G-codes Archives | Page 2 of 2 | WebPT

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Founder Letter: PQRS 2014

Well, it’s November already, and that means two things: Thanksgiving and Physician Quality Reporting System (PQRS). Sure, PQRS doesn’t involve mouthwatering roasted turkey, savory stuffing, or creamy mashed potatoes, but it has become quite the November tradition for us here at WebPT. You see, this is the time of year that the Centers for Medicare & Medicaid Services (CMS) typically confirms the details of next year’s reporting requirements, thus allowing us to update our PQRS solution (claims- and registry-based reporting) and start our month-long blog and webinar theme of “everything you need to know to be PQRS compliant.”

Unfortunately, this year is shaping up a little differently. As a result of the government shutdown, CMS delayed its November 1 meeting to discuss the 2014 Physician Fee Schedule Proposed Rule—which includes potential PQRS changes—until at least the middle of this month. And until they meet, we won’t know much about what PQRS 2014 will truly entail in terms of reporting requirements, measures, penalties, and incentives—let alone when the government will actually finalize the Proposed Rule. This means that as of today, no one knows for sure:

  • which measures therapists must report
  • how many measures therapists must report
  • whether there will be compliance incentives
  • what penalties will be associated with noncompliance
  • what percentage of patients for whom therapists must complete PQRS reporting

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Functional Limitation Reporting and You: What You Need to Know

Wow, can July 1 really be right around the corner? Seems like yesterday we were only finding out about the requirement to document and report functional limitation G-codes and severity/complexity modifiers, and I think it really was only yesterday that CMS figured out how they would work.

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Gaming the System and Other FLR No-Nos

We all know that functional limitation reporting (FLR)  means (a little) more work for (basically) the same reward. And that can be a hard pill to swallow for many therapists who are already stretched thin as a result of increasing caseloads and increasingly stringent documentation requirements. Even so, taking the easy road—the low road—and gaming the system—and thus, this profession—is not the answer.

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Functional Limitation Reporting: Patient Example

With July 1 right around the corner, we know what’s on your mind: functional limitation reporting (FLR). That’s why we’ve dedicated (almost) this entire month to the ins and outs of G-codes and severity modifiers. But perhaps our discussions have been a little too theoretical for your liking. (We know FLR is one spicy meatball.) If that’s the case, don’t fret. Here’s a more concrete patient example to help solidify your understanding of CMS’s latest regulation. First, some handy dandy references for said example.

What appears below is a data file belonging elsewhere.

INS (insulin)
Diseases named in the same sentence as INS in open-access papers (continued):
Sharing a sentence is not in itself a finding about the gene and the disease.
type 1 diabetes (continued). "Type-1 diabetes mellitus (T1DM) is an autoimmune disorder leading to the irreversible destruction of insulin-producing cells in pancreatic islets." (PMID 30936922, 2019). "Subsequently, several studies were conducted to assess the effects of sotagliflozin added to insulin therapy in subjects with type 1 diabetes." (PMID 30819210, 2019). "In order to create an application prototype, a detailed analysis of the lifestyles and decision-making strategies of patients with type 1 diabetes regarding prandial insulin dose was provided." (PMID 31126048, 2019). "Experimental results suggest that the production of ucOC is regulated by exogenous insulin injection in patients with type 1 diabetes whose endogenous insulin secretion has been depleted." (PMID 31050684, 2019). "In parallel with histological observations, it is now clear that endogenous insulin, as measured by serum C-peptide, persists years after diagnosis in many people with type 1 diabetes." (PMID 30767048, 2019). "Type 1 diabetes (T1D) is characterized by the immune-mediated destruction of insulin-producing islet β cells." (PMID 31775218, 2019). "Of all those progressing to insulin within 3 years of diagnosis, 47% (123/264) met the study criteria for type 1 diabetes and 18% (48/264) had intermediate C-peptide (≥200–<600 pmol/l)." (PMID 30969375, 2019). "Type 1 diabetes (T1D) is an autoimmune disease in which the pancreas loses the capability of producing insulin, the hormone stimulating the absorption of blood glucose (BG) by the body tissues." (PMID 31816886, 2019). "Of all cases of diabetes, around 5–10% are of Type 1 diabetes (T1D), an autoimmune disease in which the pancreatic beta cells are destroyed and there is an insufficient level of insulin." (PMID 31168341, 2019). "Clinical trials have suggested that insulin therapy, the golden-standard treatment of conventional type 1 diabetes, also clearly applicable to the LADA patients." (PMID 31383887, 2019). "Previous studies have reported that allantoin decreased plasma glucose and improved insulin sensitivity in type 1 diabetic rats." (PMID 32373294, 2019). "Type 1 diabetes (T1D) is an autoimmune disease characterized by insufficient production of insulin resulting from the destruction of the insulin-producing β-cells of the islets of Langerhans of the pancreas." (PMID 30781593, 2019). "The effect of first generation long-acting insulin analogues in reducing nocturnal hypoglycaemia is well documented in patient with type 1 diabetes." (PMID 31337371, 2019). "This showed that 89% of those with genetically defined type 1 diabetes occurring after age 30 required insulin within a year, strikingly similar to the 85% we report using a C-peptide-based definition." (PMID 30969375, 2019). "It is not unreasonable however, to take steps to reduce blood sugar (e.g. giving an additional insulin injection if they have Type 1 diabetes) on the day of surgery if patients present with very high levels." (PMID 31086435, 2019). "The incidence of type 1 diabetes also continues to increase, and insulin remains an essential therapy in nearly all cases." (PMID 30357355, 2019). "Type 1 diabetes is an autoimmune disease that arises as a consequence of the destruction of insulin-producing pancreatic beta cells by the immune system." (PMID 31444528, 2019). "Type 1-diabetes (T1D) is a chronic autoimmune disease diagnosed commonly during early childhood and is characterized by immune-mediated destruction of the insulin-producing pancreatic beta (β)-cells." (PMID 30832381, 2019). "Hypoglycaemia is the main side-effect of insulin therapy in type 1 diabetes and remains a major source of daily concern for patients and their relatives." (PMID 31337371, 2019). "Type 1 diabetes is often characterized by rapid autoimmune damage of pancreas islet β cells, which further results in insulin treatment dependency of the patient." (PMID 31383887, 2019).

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“What Box Does my G-Code Go Into?”: Responding to Outdated Questions Related to Paper Billing Claims

Members often ask: where does my G-code go? Or what box does my NPI go into? Additionally, we—as the WebPT Billing Service—receive such requests as “I need my facility address changed in Box 32” or “I need to use my Tax ID instead of my SSN in box 24j.” But these “boxes” that Members sometimes refer to don’t exist anymore in modern billing. In fact, they’ve become my personal four letter word. For a typical practice, 99% of claim submissions are electronic and sent in an ANSI 5010 837 format. If you are still printing paper claims for more than 1% of your payers, let’s be frank, you’re outdated. And in this situation, trust me, you don’t want to be outdated. 

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Embracing Functional Limitation Reporting

Today’s blog post comes from WebPT Co-Founder Heidi Jannenga, PT, MPT, ATC/L. By now, I’m sure you’ve heard about functional limitation reporting—also known as claims-based outcome reporting (CBOR) and G-code reporting. Regardless of what your clinic calls it, functional limitation reporting is coming quickly.

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Now That I Know G-Codes Ain’t No Thang, How Do I Implement ‘Em?

Last month, we discussed CMS’s new G-codes in a cleverly titled post, “Ain’t Nothin’ But a G-Code, Baby.” As the name implies, this new functional limitation reporting mandate is not nearly as daunting as you may think. In fact, if you use WebPT, it’s going to be as easy as pie—cherry pie, or maybe apple. Regardless, I digress. Here, we’ll discuss how with just a few clicks, and some clinical judgment, you can easily implement these new codes into your documentation workflow.

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Functional Outcome Measures

By now, I hope most of you are using functional outcome measures. If you haven’t started yet, you might want to consider taking the next few weeks to get prepared and begin the process in January of 2013. Why? Let’s start with the fact that physical therapy documentation is coming under greater scrutiny especially regarding demonstrating the medical necessity of the treatments provided.

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